Last week I participated in a virtual tour of the Media Archaeology Lab. Amy and I are financial supporters, I gave them my vintage computer collection several years ago, and we’ve underwritten their acquisition of several collections. I believe the Media Archaeology Lab is now one of the largest collections of working vintage computers.
“Working” is an important part of the phrase. The team at the Media Archaeology Lab, including Dr. Lori Emerson and Dr. libi rose striegl are magicians who, along with many student volunteers, loving take care of, well, everything.
When most people who had an Apple ][ or Apple //e think of Zoom, they think of Zoom Telephonics or WGBH-TV’s Zoom.
When I saw bpNichol’s Computer Poems streaming on Zoom, I responded with, “Holy shit, this is awesome.” Yeah, that wasn’t very poetic of me.
A few minutes later, we saw Super Mario Bros. running on a Commodore 64. We talked about the history of Nintendo not liking this and their subsequent DMCA takedown notice. Some companies have no sense of nostalgia.
Here’s how you stream from an Apple //e to Zoom.
- The Apple //e has an RCA jack for the monitor, so all you need to stream is an RCA cable and an AV to USB adapter.
- Run the RCA cable from the Apple to the converter.
- Plug the USB into your computer.
- When you open your preferred video streaming software (Zoom, OBS, Twitch), the converter will show up as one of your camera options.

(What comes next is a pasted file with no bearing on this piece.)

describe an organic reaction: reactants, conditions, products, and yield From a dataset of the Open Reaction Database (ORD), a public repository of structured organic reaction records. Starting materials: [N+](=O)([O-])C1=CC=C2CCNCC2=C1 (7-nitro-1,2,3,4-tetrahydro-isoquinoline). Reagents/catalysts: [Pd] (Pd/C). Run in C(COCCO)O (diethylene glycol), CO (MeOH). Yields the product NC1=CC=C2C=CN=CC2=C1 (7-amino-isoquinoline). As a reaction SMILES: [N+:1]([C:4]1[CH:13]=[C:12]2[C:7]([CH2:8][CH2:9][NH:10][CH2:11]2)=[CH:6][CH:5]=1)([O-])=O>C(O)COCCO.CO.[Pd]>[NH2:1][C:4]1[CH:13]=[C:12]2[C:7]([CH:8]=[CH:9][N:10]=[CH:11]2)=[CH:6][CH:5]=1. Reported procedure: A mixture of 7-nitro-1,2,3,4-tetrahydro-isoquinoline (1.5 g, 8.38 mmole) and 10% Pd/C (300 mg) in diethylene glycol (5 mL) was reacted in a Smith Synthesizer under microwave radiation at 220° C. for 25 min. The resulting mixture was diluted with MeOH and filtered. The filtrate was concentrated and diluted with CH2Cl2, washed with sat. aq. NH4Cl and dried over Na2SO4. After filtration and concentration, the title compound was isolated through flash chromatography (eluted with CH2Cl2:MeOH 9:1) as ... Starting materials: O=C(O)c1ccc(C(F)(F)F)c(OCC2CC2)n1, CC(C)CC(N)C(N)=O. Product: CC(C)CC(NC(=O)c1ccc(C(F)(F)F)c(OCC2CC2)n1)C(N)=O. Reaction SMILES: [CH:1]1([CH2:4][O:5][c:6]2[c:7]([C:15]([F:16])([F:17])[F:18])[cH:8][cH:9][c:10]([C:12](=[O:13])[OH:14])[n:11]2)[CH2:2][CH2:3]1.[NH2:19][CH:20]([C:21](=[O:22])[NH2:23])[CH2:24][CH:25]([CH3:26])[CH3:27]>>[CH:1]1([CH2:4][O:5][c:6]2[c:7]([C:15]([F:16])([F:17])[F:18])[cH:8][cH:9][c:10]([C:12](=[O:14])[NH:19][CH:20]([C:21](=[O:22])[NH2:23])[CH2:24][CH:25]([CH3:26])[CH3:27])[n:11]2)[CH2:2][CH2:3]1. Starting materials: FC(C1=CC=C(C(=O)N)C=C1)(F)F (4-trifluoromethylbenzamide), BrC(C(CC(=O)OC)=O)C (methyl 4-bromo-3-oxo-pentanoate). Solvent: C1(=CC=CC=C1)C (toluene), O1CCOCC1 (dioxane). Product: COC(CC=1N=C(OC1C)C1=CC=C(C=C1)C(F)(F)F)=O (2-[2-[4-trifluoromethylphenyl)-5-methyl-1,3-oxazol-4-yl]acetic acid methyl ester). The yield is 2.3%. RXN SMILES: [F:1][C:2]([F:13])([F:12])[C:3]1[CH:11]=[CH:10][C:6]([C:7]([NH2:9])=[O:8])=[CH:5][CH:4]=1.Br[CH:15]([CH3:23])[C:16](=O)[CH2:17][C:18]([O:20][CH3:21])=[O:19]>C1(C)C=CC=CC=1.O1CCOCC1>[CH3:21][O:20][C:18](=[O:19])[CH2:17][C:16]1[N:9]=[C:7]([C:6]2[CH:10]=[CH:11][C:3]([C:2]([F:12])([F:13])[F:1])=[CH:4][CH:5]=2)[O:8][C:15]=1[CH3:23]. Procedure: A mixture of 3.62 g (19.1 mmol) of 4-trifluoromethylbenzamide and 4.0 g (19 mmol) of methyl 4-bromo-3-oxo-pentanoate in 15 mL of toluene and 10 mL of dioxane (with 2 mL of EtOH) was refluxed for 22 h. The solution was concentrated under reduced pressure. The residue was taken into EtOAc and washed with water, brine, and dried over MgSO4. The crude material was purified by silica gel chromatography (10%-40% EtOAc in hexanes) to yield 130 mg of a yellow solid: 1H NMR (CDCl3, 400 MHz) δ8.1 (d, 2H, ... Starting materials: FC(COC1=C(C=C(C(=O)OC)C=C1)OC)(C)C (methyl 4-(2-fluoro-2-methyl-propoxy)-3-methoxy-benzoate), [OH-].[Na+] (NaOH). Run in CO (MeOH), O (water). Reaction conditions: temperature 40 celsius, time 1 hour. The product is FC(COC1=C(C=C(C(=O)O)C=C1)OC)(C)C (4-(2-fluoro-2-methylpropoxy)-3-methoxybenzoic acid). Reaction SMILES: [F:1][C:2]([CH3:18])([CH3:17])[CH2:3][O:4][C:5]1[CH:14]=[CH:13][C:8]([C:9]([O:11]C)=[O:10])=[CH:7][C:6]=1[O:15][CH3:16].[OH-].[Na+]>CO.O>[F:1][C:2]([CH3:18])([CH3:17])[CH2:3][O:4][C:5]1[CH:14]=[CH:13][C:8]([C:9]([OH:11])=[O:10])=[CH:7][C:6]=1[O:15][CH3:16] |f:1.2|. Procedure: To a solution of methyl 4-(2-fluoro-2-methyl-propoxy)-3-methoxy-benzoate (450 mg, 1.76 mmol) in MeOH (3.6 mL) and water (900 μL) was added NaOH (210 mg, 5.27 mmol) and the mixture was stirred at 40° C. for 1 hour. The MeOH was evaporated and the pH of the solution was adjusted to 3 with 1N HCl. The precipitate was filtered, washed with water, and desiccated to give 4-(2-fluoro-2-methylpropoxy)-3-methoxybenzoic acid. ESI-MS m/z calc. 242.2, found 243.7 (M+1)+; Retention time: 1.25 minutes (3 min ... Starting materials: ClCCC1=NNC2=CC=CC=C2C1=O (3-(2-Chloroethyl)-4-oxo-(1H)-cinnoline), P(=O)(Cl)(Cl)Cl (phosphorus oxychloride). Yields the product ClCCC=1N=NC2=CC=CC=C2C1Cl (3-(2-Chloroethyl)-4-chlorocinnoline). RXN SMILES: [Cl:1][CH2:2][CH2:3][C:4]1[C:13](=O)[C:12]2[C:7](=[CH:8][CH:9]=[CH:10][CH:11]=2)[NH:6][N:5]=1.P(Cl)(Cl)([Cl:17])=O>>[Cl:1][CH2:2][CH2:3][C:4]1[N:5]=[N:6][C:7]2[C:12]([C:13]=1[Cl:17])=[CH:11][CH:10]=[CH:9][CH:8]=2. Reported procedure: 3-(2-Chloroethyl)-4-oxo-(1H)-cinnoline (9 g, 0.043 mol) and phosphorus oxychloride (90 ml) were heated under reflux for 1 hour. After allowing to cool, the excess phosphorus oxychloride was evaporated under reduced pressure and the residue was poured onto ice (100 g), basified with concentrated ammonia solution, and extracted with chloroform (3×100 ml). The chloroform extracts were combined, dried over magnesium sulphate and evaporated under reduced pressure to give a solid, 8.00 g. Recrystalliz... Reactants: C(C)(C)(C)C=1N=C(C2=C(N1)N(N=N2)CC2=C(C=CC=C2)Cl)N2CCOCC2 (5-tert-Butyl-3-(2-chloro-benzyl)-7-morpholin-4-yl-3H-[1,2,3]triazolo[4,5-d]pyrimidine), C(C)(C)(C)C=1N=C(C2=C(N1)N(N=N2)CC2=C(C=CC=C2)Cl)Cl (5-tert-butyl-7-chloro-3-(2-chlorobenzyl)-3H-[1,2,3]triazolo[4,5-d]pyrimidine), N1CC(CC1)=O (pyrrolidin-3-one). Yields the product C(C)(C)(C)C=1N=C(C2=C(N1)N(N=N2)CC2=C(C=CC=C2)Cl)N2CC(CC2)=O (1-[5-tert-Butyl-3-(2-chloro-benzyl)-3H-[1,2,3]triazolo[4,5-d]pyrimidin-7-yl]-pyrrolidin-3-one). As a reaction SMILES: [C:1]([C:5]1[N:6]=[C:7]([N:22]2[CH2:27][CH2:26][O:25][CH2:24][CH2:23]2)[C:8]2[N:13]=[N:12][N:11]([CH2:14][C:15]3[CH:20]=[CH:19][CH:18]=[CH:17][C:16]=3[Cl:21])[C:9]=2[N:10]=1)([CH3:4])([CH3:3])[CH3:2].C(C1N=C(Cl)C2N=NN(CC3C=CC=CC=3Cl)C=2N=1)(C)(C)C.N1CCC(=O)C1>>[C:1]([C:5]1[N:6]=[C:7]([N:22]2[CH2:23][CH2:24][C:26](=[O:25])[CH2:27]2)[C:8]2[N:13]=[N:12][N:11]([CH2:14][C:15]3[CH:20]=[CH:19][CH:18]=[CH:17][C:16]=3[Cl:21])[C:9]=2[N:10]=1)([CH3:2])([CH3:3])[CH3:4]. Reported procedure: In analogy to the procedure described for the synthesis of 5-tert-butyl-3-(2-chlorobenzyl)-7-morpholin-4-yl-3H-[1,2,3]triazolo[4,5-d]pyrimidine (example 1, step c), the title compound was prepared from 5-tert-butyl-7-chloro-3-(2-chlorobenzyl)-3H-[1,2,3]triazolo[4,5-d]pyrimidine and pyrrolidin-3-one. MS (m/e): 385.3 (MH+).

- Audio with the Apple //e is a little more complicated. You need an upgrade to the sound card, such as a ReActiveMicro Mockingboard v2.2, to get an audio line out. The Mockingboard has a 3.5mm audio jack, so you need a 3.5mm – RCA splitter from that to the AV converter.
Here’s how you stream from a Commodore 64 to Zoom
- The Commodore 64 has an RF jack on the back that carries both image and sound, requiring something that can convert that signal to split audio and video channels.
- A VCR is faster, easier, and more reliable than any other converter, but you can also use an RF modulator.
- The RF cable runs from the back of the Commodore to the Coax-IN on the VCR via an RF-Coax converter.
- Then connect RCA cables from the AV-OUT on the VCR to the AV-USB converter.
- As with an Apple, when it is all set, the AV-USB converter shows up as a camera in your camera menu on any streaming software
If you want to see the full poem by bpNichol, here it is on Youtube.
If this is interesting to you, please consider making a cash donation to support the Media Archaeology Lab‘s operations. If you have vintage computers you’d like to donate, drop me an email.